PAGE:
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OSHA Recordkeeping Requirements for Temporary Workers

Volume 13, Issue 6
May 14, 2014

Pursuant to its Temporary Worker Initiative, the U.S. Department of Labor's Occupational Safety and Health Administration (OSHA) recently issued a press release announcing its publication of an educational bulletin focusing on the requirements for recording temporary employees' work-related injuries and illnesses. The bulletin is the first in a series of guidance documents to raise awareness of issues associated with temporary employees and to ensure that temporary employees receive the same training and protection that existing employees receive.

Injury and illness recordkeeping responsibility is based on the day-to-day supervision of the temporary employees. In most cases, the host employer is responsible for recording such workplace injuries and illness. Only one entity should be recording the injury or illness on their OSHA 300 Log; however, both entities must set up a way for employees to report workplace injuries and illnesses and inform employees of how to report workplace injuries and illnesses. Consequently, effective communication between the host employer and staffing agency is critical so that injuries and illnesses may be properly reported and both entities can take necessary steps to protect the temporary employees. As a best practice, OSHA suggests host employers and staffing agencies establish a notification procedure to ensure that when a temporary worker reports a work-related injury or illness to one entity, the other entity is also apprised of the injury or illness.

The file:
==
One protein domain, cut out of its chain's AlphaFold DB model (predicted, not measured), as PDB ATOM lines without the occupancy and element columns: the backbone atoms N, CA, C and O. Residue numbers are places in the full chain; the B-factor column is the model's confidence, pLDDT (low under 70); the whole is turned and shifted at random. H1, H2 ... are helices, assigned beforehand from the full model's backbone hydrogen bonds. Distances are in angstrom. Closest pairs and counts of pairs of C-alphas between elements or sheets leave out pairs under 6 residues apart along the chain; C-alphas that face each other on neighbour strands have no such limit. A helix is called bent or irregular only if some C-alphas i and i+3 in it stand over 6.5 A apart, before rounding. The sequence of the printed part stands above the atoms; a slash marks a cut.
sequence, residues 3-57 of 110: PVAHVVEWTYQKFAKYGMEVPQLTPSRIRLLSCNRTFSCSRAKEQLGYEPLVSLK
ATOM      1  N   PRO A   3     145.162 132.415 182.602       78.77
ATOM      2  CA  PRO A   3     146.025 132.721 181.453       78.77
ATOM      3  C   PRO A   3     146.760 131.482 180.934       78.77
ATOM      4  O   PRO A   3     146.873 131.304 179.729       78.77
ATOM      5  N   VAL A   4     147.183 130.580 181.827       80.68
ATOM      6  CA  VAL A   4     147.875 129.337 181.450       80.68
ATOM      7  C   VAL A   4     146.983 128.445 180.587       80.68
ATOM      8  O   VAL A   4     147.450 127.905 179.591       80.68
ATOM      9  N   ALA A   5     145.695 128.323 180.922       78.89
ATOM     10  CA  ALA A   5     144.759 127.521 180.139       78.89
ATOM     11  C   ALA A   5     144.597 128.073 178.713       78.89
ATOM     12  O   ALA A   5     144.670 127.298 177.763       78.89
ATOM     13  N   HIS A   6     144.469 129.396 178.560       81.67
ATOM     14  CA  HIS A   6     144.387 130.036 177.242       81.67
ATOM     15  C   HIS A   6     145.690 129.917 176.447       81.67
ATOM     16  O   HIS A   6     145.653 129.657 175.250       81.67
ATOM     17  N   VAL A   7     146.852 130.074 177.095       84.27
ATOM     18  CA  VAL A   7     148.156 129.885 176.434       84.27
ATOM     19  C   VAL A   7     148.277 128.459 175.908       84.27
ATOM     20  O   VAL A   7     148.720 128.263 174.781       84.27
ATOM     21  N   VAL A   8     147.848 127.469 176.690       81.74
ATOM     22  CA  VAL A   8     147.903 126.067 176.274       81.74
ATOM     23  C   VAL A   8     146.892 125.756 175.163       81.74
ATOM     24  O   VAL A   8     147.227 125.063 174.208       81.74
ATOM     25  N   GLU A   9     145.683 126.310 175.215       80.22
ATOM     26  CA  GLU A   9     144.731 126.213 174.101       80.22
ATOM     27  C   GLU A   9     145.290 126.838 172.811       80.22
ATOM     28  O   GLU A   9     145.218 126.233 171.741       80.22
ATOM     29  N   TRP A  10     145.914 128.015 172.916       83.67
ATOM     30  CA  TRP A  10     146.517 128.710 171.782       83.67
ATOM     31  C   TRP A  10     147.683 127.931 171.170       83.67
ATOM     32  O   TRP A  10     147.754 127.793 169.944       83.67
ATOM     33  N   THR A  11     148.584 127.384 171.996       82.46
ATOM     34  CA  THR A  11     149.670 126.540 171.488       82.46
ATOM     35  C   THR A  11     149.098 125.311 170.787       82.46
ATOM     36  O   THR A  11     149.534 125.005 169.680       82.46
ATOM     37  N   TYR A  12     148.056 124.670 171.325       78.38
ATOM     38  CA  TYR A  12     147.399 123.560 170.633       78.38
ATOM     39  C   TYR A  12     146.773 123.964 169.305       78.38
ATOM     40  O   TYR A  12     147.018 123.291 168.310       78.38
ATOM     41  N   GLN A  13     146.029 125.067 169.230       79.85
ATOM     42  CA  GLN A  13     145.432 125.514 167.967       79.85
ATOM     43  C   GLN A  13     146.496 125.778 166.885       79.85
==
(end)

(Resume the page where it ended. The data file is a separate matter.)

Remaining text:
Recognizing that staffing agencies and host employers are typically jointly responsible for maintaining a safe work environment for temporary employees and that both entities may be held liable for violative conditions, OSHA also suggests both the host employer and staffing agency consider the hazards each is in a position to prevent and correct and their position to comply with OSHA standards. For example, while a staffing agency may be able to provide general safety and health training, the host employer is likely in a better position to provide specific training tailored to the particular workplace equipment and hazards. Thus, staffing agencies and host employers may wish to set forth their respective responsibilities for compliance with applicable OSHA standards in their contracts.

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